But what then is the significance of the galleries of accusatory glass eyes? Grady doesn’t connect the dots. He doesn't need to. He relies on his faith in shared sensibility about taxidermy, not quite Batesian but hardly Battysian either: taxidermy signifies damage; a sterile and defanged wilderness. Unlike plots of land that might grow back with sensitive plantings, a gallery of stuffed animals will no more flourish into a second wilderness than an ornamental garden of marble statues. Grady muses briefly on the possibilities of repopulating the garden using the DNA trapped within the skins of stuffed extinct species. But what good could come of that? Rather, Grady suggests that museums of stuffed extinct species, some more than centuries old, lingering immortal and musty, should earn the queasy epithet: "the Museum of Lessons Unlearned.”
As taxidermy sits increasingly badly with general audiences and contemporary sensitivities to the natural world - so much so, in fact, that natural history museums have become almost apologetic about their displays, taxidermy has become increasingly common on the international art scene. Damien Hirst, Thomas Grünfeld, Paul McCarthy, Maurizio Cattelan, and Mark Dion are just a few of the artists whose work incorporates animals and animal parts in their installations. The works are purposefully ambiguous, troubling, and ruthlessly physical.
As Steve Baker highlights in Postmodern Animal, “across these works, regardless of any ethical stance, materials count, materials create knowledge, or at least encourage open and imaginative thought.” The materials in question, however, are not paint and lumber but animals – sometimes alive, sometimes stuffed, sometimes only presented in parts, or, as in Thomas Grünfeld’s Misfit series, sometimes the parts of various animals are sewn together into seamless mutant species. Materials certainly do count, but the sort of imaginative thought they provoke is less directed towards gaining knowledge and more towards generating unsettling encounters.
While some artists draws upon the world of fairy tales and enchantment (see Ophelia +) , many of the animals in contemporary art engage viewers with a very different sort of story telling: the meaning given to animals by the natural sciences. Recent historians of science have chipped away at the foundational mythology of science, which has tended to construct its practitioners and practices as above or somehow outside the biases and beliefs of the general culture. Far from being an antiseptic generator of irrefutable “truths,” science and its veneer of objectivity have been scraped down to expose questionable underpins which at times have been constructed from cultural manipulation, value-laden paradigms, and prejudiced assumptions.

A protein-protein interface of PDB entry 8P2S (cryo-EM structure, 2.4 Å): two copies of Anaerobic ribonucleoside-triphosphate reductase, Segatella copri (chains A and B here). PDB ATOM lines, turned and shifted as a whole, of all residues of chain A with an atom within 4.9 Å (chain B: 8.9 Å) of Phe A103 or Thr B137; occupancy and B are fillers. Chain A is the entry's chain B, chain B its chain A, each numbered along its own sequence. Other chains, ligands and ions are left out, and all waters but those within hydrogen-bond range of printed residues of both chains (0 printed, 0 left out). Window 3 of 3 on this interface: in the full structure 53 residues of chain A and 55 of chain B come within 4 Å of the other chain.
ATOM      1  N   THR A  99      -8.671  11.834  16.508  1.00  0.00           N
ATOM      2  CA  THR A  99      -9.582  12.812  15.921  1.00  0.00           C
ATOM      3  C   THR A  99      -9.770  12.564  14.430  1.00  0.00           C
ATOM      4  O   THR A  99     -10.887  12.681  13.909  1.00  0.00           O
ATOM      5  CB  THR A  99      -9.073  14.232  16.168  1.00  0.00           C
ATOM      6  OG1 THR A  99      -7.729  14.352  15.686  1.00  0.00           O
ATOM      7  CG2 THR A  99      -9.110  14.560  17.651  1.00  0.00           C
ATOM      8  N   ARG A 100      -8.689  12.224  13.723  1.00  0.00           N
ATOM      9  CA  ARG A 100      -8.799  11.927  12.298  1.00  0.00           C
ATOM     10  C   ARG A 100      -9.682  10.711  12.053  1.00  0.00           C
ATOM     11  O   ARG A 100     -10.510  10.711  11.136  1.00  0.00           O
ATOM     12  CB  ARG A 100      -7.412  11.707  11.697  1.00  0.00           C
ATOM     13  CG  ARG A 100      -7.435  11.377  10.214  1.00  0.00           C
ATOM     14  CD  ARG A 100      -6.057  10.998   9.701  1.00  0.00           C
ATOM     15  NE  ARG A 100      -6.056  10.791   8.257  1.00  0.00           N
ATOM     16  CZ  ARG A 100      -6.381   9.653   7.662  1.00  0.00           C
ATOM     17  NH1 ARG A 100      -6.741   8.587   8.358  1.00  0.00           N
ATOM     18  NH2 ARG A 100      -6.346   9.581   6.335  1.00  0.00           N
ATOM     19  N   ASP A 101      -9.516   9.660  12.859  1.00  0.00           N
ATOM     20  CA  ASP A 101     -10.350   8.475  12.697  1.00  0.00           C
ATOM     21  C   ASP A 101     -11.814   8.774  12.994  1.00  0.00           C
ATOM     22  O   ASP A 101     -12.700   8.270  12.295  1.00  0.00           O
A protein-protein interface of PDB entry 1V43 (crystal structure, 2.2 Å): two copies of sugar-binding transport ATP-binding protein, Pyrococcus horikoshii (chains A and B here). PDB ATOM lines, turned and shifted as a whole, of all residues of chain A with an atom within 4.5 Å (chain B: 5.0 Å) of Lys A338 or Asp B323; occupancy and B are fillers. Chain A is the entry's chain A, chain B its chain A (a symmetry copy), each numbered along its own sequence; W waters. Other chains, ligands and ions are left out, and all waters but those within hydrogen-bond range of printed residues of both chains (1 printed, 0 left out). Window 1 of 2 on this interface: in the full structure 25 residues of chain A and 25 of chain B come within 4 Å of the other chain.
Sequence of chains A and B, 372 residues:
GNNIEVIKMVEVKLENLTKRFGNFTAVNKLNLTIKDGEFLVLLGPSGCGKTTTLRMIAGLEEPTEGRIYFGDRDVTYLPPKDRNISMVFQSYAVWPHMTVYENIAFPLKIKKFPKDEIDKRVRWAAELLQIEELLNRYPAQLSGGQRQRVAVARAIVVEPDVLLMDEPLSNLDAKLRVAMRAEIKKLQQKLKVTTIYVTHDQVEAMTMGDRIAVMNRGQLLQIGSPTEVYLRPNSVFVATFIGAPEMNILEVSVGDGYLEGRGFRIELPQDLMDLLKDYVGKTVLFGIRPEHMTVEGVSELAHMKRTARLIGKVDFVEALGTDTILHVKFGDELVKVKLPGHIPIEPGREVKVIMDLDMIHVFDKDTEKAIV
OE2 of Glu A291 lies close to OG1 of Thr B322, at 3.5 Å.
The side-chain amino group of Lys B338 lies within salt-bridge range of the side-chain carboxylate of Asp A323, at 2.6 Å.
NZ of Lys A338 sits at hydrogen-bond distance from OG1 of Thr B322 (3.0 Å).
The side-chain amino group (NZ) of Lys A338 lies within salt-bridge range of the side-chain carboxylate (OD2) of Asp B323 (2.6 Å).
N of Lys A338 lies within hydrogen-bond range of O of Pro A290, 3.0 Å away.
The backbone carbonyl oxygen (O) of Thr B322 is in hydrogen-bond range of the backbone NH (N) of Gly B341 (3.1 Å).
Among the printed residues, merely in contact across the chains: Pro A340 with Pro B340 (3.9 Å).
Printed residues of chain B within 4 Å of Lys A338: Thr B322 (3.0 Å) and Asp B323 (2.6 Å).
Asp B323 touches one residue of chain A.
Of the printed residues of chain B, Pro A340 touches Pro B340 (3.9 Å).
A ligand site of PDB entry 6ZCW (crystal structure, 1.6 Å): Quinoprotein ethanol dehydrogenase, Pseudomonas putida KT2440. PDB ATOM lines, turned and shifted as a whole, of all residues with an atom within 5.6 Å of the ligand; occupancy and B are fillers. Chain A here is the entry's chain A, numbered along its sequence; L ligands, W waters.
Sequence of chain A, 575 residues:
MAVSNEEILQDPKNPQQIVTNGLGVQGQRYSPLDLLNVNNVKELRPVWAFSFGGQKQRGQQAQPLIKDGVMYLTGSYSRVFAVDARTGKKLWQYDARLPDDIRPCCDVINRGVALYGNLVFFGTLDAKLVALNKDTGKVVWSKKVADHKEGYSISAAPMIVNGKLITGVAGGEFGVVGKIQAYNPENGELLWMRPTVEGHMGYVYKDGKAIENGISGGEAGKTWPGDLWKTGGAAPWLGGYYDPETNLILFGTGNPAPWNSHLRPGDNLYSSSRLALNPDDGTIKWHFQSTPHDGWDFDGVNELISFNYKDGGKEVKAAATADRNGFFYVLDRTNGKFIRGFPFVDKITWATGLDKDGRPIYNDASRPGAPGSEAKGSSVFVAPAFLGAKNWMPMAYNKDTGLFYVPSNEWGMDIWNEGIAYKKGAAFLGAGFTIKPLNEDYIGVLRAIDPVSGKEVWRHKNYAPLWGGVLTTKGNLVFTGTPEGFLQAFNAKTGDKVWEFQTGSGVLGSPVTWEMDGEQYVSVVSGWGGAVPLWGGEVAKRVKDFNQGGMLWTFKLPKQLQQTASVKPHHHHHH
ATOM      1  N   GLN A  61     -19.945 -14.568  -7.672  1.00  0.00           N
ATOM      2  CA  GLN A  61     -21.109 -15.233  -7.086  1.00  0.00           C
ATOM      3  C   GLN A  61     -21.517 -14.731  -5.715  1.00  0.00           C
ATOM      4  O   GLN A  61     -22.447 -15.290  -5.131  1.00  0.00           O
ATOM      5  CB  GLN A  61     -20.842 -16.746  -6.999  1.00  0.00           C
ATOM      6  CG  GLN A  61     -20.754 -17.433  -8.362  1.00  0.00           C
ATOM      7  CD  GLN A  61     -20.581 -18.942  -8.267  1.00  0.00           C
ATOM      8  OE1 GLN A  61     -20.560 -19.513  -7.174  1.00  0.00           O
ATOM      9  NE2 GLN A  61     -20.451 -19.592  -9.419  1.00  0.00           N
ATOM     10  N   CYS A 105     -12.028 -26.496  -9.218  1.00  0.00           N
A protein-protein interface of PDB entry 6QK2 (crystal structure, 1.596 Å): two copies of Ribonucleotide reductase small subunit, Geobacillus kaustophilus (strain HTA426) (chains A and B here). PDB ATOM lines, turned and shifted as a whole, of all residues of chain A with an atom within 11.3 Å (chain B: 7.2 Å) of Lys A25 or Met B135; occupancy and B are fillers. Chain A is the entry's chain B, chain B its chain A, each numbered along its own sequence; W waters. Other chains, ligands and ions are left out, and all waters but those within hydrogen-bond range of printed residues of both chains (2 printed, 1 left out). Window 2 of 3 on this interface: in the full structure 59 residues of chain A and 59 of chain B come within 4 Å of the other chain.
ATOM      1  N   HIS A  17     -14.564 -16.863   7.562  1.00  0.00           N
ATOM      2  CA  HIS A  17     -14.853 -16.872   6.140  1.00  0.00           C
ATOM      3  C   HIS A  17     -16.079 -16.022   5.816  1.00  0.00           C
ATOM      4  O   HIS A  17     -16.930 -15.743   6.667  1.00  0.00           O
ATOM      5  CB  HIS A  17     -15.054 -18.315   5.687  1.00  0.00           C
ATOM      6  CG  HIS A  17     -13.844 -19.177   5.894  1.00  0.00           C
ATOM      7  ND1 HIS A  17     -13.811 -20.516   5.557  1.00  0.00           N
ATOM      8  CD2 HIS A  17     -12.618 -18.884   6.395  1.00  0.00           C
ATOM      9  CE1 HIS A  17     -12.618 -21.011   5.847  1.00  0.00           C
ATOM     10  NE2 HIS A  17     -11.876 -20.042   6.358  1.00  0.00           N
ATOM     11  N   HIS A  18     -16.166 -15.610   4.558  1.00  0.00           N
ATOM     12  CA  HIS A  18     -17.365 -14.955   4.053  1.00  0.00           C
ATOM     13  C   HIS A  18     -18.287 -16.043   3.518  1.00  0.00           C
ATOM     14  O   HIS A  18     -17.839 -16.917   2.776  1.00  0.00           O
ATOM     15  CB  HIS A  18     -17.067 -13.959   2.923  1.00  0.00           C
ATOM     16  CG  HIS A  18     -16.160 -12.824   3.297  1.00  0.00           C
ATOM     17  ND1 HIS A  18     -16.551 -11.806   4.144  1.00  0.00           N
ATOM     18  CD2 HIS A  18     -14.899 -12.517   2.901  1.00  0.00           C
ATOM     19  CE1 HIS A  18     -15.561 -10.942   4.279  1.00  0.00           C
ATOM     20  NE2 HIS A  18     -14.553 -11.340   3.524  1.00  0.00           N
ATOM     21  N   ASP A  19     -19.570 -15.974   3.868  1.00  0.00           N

If science is anything but neutral, the visions of the natural world it constructs are likewise anything but impartial representations. As Kate Soper explains, such postmodern critique of the natural science is “nature-sceptical,” not sceptical of that nature exists, but rather sceptical about the abilities of science to uncover and make known the meaning of the natural world and its inhabitants. If science attempts to fit nature into hierarchies and classes and impose a static structure, nature, always “messy and multifarious” as Stephen Jay Gould described, always breaks or climbs or slithers free of rigid law or formulae.
The animals in many works of contemporary artists engage such questions about how we come to know the natural world and what such knowledge means for human-animals. Nature and animals become not fixed entities fully explained by the hierarchies of natural order but provocative forces “whose properties remain radically unknown and unknowable,” as Norman Bryson writes about Mark Dion's installation The Library for the Birds of Antwerp. On display are questions about the ability of science and philosophy to make sense of the world, about the limits of human understanding, and the potential for alternate systems of thought to provide a less confident but more holistic perspective on our relationships with the natural world and its other non-human inhabitants.
Damien Hirst is perhaps the most well known among this new breed of animal artists. His medium of choice is formaldehyde, although he does make excursions into taxidermy. His acclaimed works include The Physical Impossibility of Death in the Mind of Someone Living (1991) consisting of an pickled 17 foot tiger shark suspended in formaldehyde, a cow and calf both laterally bisected and displayed in four cases (Mother and Child Divided) a lamb (Away from the Flock, 1994), similarly bisected and presented, all arranged so that the animals’ insides and outsides can be viewed simultaneously. His works are abrasive, confrontational, and ultimately bewildering. Are these scientific experiments or art? Are we meant to learn anatomy or critique the aesthetic?
Mark Dion’s work is aimed even more precisely at the issue of how knowledge is generated by natural objects and – conversely – what images of nature have been constructed by particular systems of thought. Dion’s installations expose science as a cultural practice with its own particular biases and aesthetic resonance. What constitutes as “science” is hardly stable: different ages have used different sets of objects to construct particular images of the natural world.